But Desbois and Smith offer an alternative that may hold promise. Free fatty acids (FFA) have already been shown to be effective at killing pathogens on human skin, while topical antibiotics such as mupirocin are facing growing resistance. There is potential to develop creams to prevent the spread of STIs, growth of cavities, or development of acne. Fatty acids may even help us overcome the growing concern (and political nightmare) of feeding antibiotics to livestock, presenting a natural, less controversial alternative.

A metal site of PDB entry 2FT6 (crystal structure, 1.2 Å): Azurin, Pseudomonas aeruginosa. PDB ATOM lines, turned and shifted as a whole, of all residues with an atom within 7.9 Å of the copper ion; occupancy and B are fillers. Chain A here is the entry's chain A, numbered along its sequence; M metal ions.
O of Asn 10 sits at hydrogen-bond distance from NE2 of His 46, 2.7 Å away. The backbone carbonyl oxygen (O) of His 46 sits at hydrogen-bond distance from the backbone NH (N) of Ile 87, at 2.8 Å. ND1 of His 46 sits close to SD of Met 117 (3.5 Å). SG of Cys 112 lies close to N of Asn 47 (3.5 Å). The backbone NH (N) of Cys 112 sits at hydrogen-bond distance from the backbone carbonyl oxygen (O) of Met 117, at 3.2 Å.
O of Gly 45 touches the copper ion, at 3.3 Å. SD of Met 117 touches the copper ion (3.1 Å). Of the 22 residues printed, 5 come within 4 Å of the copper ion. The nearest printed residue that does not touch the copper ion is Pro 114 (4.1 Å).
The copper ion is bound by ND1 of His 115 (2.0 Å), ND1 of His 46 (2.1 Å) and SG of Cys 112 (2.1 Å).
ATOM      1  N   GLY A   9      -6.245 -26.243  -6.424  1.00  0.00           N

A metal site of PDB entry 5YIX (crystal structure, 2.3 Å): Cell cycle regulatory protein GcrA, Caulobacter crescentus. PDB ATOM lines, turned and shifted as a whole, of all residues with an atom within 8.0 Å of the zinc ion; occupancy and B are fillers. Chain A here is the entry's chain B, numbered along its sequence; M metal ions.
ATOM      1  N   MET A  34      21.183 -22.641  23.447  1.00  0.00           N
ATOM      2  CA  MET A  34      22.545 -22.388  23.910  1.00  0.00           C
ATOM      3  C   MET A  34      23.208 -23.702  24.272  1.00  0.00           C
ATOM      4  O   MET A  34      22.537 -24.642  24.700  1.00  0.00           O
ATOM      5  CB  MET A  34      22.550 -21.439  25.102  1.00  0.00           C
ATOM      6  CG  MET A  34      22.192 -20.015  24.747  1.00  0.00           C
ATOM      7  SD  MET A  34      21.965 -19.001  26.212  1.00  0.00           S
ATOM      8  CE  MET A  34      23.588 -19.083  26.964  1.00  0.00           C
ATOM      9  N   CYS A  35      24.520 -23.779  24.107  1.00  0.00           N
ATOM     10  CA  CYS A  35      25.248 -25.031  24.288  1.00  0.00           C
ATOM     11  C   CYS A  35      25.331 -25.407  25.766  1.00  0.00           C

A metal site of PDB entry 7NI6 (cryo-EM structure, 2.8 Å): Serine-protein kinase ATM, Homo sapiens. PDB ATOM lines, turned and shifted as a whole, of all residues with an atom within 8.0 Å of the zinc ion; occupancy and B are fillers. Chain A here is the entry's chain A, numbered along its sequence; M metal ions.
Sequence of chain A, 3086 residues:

And the kicker? “[…] as FFAs are also active against methane-producing Archaea (methanogens) in the guts of ruminants, they could reduce emission of this important greenhouse gas.” By stopping cows from farting, fatty acids may bring us one step closer to solving the global warming problem.